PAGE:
As soon as we start asking "What inspires you?" or “What is inspiration?” for that matter, as it pertains to any art-form, be it writing, painting, making music, filmmaking, or photography and so forth, we must also ask “What is creativity”, pondering this essential question of where do good ideas come from and how we can coax them into manifesting. I can't answer that for you. I can barely answer that for myself. I will however try to put down some thoughts on the matter, consider this an organized ramble of sorts.... a journaling.
Filmmaker David Lynch puts it into perspective. Here’s what he has to say on the subject:
“An idea comes — and you see it, and you hear it, and you know it… We don’t do anything without an idea. So they’re beautiful gifts. And I always say, you desiring an idea is like a bait on a hook — you can pull them in. And if you catch an idea that you love, that’s a beautiful, beautiful day. And you write that idea down so you won’t forget it. And that idea that you caught might just be a fragment of the whole — whatever it is you’re working on — but now you have even more bait. Thinking about that small fragment — that little fish — will bring in more, and they’ll come in and they’ll hook on. And more and more come in, and pretty soon you might have a script — or a chair, or a painting, or an idea for a painting. [They come], more often than not, in small fragments.”
Scroll through the gallery - it may take a moment to load. This series of photographs were shot on the streets of Toronto. ALL photos are candids. Nothing posed, no setups. When I'm photographing in the street I try to frame with a filmmakers eye. I am hyper aware of my environment and the people around me, paying close attention to both the stillness and the movement. In between the smells and the noise, the serenity and the calmness, in the unending ever-changing momentum of the city's everyday oddness, I seek out the serendipity of a scene that comes together perfectly for that rare and decisive moment. The uncontrolled so-called 'reality' as it happened in front of my camera. It is one thing to create a good photograph, it's another challenge altogether to create one that tells a story.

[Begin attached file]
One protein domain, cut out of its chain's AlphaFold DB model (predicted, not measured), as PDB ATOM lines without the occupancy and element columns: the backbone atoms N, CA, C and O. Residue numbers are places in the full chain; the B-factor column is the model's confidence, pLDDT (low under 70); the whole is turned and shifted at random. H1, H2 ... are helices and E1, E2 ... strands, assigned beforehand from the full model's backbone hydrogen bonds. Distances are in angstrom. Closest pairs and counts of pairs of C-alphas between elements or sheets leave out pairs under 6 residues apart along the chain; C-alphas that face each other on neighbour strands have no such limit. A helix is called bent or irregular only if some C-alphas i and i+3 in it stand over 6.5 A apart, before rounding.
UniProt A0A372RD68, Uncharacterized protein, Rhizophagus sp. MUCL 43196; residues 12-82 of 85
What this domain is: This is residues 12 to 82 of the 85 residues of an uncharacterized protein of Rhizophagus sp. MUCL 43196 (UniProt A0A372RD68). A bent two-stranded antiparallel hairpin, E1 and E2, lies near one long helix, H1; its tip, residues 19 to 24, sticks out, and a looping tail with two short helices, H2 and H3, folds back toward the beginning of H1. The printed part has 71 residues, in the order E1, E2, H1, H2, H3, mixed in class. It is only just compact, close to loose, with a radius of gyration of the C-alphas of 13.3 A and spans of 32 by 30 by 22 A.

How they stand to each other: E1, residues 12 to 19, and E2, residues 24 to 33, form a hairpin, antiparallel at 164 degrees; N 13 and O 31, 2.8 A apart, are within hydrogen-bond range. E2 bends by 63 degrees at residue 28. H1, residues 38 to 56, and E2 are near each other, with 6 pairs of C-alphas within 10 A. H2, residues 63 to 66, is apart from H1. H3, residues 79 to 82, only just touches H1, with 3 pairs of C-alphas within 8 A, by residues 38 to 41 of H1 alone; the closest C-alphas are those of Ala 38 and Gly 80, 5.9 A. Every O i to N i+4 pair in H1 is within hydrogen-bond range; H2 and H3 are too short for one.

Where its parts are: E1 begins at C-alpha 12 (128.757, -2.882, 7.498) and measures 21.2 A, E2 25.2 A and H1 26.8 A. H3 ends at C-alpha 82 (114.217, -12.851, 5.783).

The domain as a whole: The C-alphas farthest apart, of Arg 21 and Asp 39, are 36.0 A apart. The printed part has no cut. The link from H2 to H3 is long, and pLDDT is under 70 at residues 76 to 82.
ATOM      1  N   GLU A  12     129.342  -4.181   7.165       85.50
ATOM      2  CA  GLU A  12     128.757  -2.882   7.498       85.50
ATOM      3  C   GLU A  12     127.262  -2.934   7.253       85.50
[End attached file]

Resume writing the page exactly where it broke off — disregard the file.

Where do you find your inspiration for making photography?
I find most often inspiration comes when you least expect it and when you’re most receptive to it. All artists have days when they feel uncreative or uninspired. Sometimes the days become weeks, or even months. Lack of artistic inspiration is normal. These cycles come and go and are only to be to expected. Artists will do all kinds of tricks to try and break these spells. I’m always interested to know what other creatives do when these dry spells linger on. How do you overcome them?
I think it is good to have some kind of daily routine. If you have a dedicated space, a den, office or studio space or even a corner of your living room in which to do your creative work, I think it’s important to spend time there. Every day. Surround yourself with personal items you enjoy looking at (books, sculpture, art on walls, pictures, trinkets, things you collect etc) and the tools you use to create (cameras, lights, lenses, journals, pens, pencils, sketchpads, paint brushes, a guitar, computer/tablet etc). I usually have my camera equipment out of their bags on a dedicated table in my studio. It’s where I sort out my gear. In view and accessible. At least the gear I use most often when I hit the studio or the streets. If they are packed away in bags where I can’t see them, this isn’t a good thing for both inspiration or motivation. Especially motivation. I know this about myself.
Seeking out inspiration
Spontaneity, random association and good fortune are at the heart of creativity. To increase your chances of success, you must constantly expose yourself to new experiences, ideas and ways of thinking, to help create new perspectives. Many of the most important ideas have come from unlikely, spontaneous and sometimes accidental sources. You just have to be open and ready to receive them. I love photography books. They are an endless resource for interesting ideas. I look at magazines, blogs, and haunt the Internet. I also look for Youtubers who produce regular videos on the subject of digital media, filmmaking and photography. I discover new street photographers producing work online all the time. There are oodles of them.